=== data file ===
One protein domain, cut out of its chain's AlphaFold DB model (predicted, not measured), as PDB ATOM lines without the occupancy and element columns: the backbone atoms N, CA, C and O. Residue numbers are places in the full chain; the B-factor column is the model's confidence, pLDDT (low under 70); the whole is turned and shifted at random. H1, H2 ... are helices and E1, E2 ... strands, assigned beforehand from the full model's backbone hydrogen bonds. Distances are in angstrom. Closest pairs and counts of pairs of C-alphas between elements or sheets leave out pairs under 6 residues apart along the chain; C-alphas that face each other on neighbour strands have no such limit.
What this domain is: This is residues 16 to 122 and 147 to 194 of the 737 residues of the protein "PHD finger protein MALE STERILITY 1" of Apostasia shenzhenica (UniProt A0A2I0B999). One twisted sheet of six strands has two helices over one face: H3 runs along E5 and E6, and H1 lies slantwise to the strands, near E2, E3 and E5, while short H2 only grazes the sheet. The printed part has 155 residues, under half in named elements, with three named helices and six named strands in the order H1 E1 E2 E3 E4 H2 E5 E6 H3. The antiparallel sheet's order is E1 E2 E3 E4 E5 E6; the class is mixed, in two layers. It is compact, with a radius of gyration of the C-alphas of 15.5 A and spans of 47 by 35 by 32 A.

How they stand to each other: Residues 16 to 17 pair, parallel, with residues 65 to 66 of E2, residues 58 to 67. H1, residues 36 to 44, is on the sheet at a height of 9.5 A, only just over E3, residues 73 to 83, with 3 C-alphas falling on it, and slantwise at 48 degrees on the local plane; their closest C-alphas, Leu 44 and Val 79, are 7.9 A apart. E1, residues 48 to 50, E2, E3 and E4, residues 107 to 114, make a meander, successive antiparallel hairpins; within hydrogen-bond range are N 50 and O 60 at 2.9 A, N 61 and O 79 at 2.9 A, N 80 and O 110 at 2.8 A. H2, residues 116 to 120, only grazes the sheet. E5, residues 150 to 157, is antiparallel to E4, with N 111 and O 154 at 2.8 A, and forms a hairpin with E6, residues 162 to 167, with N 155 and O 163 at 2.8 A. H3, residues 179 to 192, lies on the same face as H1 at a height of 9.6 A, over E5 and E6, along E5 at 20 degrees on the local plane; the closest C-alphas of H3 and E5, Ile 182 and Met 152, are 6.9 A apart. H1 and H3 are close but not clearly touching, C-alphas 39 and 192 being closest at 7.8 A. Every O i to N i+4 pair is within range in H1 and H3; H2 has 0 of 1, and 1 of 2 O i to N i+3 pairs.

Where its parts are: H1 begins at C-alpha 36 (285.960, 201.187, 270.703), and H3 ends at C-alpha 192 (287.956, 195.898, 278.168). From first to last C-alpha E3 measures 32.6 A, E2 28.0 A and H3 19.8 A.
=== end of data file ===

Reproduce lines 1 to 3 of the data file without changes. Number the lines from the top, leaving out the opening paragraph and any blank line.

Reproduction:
What this domain is: This is residues 16 to 122 and 147 to 194 of the 737 residues of the protein "PHD finger protein MALE STERILITY 1" of Apostasia shenzhenica (UniProt A0A2I0B999). One twisted sheet of six strands has two helices over one face: H3 runs along E5 and E6, and H1 lies slantwise to the strands, near E2, E3 and E5, while short H2 only grazes the sheet. The printed part has 155 residues, under half in named elements, with three named helices and six named strands in the order H1 E1 E2 E3 E4 H2 E5 E6 H3. The antiparallel sheet's order is E1 E2 E3 E4 E5 E6; the class is mixed, in two layers. It is compact, with a radius of gyration of the C-alphas of 15.5 A and spans of 47 by 35 by 32 A.

How they stand to each other: Residues 16 to 17 pair, parallel, with residues 65 to 66 of E2, residues 58 to 67. H1, residues 36 to 44, is on the sheet at a height of 9.5 A, only just over E3, residues 73 to 83, with 3 C-alphas falling on it, and slantwise at 48 degrees on the local plane; their closest C-alphas, Leu 44 and Val 79, are 7.9 A apart. E1, residues 48 to 50, E2, E3 and E4, residues 107 to 114, make a meander, successive antiparallel hairpins; within hydrogen-bond range are N 50 and O 60 at 2.9 A, N 61 and O 79 at 2.9 A, N 80 and O 110 at 2.8 A. H2, residues 116 to 120, only grazes the sheet. E5, residues 150 to 157, is antiparallel to E4, with N 111 and O 154 at 2.8 A, and forms a hairpin with E6, residues 162 to 167, with N 155 and O 163 at 2.8 A. H3, residues 179 to 192, lies on the same face as H1 at a height of 9.6 A, over E5 and E6, along E5 at 20 degrees on the local plane; the closest C-alphas of H3 and E5, Ile 182 and Met 152, are 6.9 A apart. H1 and H3 are close but not clearly touching, C-alphas 39 and 192 being closest at 7.8 A. Every O i to N i+4 pair is within range in H1 and H3; H2 has 0 of 1, and 1 of 2 O i to N i+3 pairs.

Where its parts are: H1 begins at C-alpha 36 (285.960, 201.187, 270.703), and H3 ends at C-alpha 192 (287.956, 195.898, 278.168). From first to last C-alpha E3 measures 32.6 A, E2 28.0 A and H3 19.8 A.